Notice again that Jesus needed help carrying his cross.  Each of us has a cross to carry, we have burdens we must live with.  We don’t have to do it alone, if Jesus needed help then it is okay for us to need help.  Allow God to help you through people.  For Jesus it was Simon of Cyrene.  Who is your Simon of Cyrene?  Who will help you carry your cross?  For some it is an AA group, for others a pastor, counselor, spiritual director.  Yet others find close friends and support groups.  The key is to connect with a Simon in your life, they are God’s gift to you.

This is a good time to break for a while…

Thursday, December 15, 2011

Retreat on Grace Parts 2 and 3

Here are the second and third meditations on the retreat on grace. Again, take your time (slower is better), bring a journal and come with an openness to Christ's leading. These are sessions to come back to multiple times over a series of weeks.

The second session focuses on the deliverance God has done and is doing in your life. Center yourself by saying the Lord’s Prayer and then begin.
Read Exodus 13:3-10
Remember how the Lord brought the Israelites out of the land of slavery.  See how they began to know God as deliverer.  In what way has the Lord acted as deliverer in your life?  Think about this, journal on it and afterwards write a prayer of thanksgiving.
How does seeing God’s deliverance in the lives of Israelites and your life teach you about God’s grace and your place in the heart of God?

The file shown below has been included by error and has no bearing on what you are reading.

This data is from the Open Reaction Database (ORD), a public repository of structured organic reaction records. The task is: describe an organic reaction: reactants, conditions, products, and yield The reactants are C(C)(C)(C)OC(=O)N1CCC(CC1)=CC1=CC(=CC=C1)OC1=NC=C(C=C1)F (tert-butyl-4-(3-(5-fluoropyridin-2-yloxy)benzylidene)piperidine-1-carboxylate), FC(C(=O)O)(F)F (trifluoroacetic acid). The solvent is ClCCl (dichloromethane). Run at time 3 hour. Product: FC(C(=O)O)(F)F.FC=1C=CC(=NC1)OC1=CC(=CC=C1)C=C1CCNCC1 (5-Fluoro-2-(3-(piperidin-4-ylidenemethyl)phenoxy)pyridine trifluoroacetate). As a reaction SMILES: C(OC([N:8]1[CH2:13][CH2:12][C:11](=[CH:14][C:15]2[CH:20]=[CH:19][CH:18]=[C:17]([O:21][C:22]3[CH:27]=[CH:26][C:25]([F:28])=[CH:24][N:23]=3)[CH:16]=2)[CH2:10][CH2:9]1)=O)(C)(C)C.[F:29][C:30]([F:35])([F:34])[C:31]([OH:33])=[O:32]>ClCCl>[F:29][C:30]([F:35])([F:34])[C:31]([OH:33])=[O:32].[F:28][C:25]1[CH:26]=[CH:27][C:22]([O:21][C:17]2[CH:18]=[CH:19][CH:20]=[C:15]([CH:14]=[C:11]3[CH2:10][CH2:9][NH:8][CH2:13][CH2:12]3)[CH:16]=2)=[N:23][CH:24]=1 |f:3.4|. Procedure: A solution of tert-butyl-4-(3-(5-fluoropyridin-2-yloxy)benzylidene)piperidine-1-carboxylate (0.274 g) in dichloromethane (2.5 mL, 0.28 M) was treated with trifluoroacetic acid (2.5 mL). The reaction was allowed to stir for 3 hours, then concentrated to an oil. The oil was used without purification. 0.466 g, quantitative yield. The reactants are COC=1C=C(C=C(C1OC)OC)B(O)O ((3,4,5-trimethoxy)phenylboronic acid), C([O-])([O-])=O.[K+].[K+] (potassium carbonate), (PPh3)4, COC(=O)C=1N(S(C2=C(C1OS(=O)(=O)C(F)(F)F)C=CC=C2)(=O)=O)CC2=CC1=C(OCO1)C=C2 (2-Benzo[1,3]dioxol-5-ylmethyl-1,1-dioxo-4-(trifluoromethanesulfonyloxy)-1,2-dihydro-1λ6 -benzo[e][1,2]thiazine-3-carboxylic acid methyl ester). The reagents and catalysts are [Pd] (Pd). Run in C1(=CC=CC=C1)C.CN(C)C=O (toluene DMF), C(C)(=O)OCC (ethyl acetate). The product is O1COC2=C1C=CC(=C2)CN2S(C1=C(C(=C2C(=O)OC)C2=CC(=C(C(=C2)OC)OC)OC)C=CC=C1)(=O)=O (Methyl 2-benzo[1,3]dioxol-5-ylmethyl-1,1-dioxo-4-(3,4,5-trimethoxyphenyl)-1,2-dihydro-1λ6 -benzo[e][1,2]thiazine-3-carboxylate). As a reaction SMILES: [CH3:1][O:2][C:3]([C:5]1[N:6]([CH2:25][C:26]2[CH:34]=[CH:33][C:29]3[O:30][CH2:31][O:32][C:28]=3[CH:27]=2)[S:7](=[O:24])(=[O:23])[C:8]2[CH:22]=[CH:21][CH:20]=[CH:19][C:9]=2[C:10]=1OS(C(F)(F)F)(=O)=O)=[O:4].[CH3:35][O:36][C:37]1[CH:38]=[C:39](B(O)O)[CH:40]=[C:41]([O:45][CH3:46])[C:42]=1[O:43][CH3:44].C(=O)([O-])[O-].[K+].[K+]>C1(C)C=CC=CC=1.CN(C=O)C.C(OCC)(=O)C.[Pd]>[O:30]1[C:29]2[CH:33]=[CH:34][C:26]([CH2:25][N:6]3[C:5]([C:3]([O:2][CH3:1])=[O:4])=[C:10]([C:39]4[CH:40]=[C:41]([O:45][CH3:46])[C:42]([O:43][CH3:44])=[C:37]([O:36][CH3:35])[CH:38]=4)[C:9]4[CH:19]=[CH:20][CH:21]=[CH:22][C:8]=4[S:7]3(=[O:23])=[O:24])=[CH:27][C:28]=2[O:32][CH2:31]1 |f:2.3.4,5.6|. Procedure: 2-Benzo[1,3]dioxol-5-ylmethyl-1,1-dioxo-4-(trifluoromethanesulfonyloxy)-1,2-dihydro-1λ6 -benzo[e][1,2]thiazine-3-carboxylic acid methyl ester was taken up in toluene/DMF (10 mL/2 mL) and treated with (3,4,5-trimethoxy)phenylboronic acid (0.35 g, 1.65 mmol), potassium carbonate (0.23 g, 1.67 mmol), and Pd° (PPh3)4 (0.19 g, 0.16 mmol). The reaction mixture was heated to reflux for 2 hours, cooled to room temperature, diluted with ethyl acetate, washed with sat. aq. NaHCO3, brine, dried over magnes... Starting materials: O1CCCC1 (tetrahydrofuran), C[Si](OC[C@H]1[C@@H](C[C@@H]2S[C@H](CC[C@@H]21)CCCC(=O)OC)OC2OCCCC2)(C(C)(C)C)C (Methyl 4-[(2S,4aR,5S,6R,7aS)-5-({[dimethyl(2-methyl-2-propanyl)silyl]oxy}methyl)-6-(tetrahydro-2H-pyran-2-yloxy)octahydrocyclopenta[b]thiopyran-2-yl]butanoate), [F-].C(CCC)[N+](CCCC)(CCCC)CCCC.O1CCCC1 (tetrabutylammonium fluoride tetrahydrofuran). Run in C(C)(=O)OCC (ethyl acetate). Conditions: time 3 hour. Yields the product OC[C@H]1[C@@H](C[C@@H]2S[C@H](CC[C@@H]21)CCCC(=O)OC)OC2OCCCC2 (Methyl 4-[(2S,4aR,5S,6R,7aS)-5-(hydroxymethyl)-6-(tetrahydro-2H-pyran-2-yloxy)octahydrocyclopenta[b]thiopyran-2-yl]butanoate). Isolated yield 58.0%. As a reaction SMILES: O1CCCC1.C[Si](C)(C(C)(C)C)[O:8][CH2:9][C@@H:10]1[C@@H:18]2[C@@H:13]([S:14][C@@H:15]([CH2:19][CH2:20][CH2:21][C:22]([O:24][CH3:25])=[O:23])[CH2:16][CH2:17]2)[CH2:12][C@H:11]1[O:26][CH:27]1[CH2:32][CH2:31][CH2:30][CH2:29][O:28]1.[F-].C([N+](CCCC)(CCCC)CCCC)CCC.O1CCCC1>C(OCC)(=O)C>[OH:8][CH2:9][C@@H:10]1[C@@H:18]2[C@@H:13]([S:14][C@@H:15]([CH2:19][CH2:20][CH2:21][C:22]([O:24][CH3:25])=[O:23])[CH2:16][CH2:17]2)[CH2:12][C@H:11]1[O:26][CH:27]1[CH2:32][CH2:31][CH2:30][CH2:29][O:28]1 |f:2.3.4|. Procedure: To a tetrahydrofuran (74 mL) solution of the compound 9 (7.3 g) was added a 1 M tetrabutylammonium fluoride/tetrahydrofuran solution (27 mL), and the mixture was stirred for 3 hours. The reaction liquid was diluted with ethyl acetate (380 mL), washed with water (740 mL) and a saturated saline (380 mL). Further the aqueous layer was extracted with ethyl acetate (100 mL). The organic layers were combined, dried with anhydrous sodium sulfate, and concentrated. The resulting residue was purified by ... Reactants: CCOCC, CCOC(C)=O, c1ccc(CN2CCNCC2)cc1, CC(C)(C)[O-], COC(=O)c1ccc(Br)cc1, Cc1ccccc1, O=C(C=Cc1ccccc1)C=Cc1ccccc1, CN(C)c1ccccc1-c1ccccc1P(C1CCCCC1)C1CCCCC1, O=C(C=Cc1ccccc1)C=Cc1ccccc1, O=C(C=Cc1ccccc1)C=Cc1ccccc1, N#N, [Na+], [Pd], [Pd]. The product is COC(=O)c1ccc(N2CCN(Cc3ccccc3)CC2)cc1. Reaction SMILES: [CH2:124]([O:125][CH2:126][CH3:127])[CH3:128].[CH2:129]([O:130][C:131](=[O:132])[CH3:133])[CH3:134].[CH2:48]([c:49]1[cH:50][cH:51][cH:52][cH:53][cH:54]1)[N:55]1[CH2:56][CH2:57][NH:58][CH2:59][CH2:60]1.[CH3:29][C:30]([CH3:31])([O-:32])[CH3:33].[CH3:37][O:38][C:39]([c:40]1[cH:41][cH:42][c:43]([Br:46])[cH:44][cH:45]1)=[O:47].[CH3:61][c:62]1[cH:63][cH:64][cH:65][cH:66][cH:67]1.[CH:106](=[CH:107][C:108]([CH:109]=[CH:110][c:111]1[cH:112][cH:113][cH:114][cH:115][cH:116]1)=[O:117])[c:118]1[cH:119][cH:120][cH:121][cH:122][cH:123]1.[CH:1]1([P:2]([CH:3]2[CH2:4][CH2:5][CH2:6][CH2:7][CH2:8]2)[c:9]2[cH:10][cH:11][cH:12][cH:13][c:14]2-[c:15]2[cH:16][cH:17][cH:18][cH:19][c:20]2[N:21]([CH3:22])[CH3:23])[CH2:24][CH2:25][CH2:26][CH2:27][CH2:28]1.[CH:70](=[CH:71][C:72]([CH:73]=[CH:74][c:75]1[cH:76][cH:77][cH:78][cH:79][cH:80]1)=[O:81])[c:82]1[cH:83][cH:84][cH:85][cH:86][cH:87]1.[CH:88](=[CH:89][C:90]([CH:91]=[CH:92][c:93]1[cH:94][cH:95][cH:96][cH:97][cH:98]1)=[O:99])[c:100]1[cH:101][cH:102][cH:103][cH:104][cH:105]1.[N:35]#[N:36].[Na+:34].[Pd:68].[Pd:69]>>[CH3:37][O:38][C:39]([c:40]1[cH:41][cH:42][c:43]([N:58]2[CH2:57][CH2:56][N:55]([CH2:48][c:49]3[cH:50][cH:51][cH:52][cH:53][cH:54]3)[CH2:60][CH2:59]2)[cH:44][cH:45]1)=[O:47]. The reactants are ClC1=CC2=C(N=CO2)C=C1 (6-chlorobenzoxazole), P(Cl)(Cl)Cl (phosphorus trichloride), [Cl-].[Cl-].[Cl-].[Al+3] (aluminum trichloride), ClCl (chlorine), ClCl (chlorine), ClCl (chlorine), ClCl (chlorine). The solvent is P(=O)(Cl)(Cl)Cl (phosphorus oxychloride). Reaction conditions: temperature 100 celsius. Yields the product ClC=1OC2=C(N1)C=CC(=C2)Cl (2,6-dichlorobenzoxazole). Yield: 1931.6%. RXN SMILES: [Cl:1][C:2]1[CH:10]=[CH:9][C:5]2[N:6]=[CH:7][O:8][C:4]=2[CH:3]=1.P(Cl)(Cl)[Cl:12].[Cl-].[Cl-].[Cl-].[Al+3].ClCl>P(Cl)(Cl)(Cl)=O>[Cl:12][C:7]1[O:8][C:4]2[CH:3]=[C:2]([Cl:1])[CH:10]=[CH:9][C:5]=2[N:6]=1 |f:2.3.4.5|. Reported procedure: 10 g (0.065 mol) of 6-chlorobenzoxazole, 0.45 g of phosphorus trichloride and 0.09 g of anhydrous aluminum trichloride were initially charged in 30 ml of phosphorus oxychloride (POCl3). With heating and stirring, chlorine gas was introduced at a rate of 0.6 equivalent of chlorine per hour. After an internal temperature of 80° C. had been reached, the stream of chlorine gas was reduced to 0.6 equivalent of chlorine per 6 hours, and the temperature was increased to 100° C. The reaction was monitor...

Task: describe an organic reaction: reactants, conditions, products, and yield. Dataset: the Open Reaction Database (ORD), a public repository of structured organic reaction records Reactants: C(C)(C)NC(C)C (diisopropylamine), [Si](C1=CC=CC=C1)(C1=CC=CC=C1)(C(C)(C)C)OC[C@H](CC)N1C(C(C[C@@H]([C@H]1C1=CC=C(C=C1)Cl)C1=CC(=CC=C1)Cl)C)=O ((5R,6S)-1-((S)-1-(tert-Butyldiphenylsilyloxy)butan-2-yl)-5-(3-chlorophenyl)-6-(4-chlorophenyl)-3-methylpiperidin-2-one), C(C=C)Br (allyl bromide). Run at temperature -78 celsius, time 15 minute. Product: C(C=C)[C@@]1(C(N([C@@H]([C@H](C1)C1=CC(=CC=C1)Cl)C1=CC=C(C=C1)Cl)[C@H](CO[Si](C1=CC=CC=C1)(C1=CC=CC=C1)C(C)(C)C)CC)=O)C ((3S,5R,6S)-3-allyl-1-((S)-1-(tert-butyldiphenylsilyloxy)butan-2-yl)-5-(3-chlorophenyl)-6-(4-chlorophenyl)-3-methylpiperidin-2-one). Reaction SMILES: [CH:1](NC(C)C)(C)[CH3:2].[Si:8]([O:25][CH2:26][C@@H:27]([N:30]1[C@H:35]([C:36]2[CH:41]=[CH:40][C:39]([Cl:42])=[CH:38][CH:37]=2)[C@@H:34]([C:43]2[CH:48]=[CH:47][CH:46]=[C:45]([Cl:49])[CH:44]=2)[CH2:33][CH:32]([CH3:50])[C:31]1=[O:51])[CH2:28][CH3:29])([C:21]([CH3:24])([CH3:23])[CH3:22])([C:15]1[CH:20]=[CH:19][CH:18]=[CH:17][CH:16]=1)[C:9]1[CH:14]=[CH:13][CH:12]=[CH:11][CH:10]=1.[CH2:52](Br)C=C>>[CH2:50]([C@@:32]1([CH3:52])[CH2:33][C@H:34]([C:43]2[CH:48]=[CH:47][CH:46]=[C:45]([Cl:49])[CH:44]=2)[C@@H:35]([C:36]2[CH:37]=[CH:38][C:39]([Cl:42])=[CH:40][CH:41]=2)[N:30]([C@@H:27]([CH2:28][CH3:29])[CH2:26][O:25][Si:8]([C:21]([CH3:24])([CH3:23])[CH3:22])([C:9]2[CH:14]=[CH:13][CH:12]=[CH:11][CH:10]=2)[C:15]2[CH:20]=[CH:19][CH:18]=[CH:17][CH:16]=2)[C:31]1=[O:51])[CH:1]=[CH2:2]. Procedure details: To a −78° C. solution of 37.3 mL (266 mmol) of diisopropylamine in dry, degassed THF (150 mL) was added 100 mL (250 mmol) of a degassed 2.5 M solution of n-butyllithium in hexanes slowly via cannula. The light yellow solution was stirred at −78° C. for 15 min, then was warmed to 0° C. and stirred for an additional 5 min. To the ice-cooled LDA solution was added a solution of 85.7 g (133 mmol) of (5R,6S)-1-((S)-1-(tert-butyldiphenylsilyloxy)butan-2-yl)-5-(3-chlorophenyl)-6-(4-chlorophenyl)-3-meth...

The third session picks up again the theme of your belovedness and the power of God’s love for you. Again, enter the space with the Lord’s Prayer.
Read Jeremiah 31:3
“I have loved you with an everlasting love; therefore I have continued my faithfulness to you.”
1.      Memorize this verse.
2.      Who is the lover?  Who is the beloved that is the one receiving love?  How long is the lover loving the beloved?
3.      What are the results of this love?
Meditate on your status as God’s beloved.  Think on that as your identity.  How long does God intend on loving you for?  Again, how does this shape your identity?  Let yourself receive the gift of belovedness.  Let it simply come to you as the gift that it is.  As you receive, if you are moved to confess, do so and then receive the forgiveness Jesus offers.  If you are not moved to confess, let it go and simply be with God as He sees fit.
What are the outcomes of God’s faithfulness in your life?  How has God been faithful and what does faithfulness look like in terms of eternity?
Notice God’s faithfulness is tied to His love and not us or our abilities.  How does this notion free us to simply be with God and to live for God out of freedom?  How do we live for God out of our identity as His beloved?

Friday, December 9, 2011

Least of These Message

A few weeks ago I wrote a post on my initial reflections aboout Jesus' words about how we care for "the least of these" being connect to how we care for him. Last night I posted my sermon that came from those reflections. I recommend checking it out. I am sure that every preacher thinks that every message is essential and life giving and most likely I fall into that category. That being said I feel like this message gets at the heart of Christian spirituality in a way that is accessible. At least that is my hope. The link to my online messages is on the right and my goal is to update it weekly.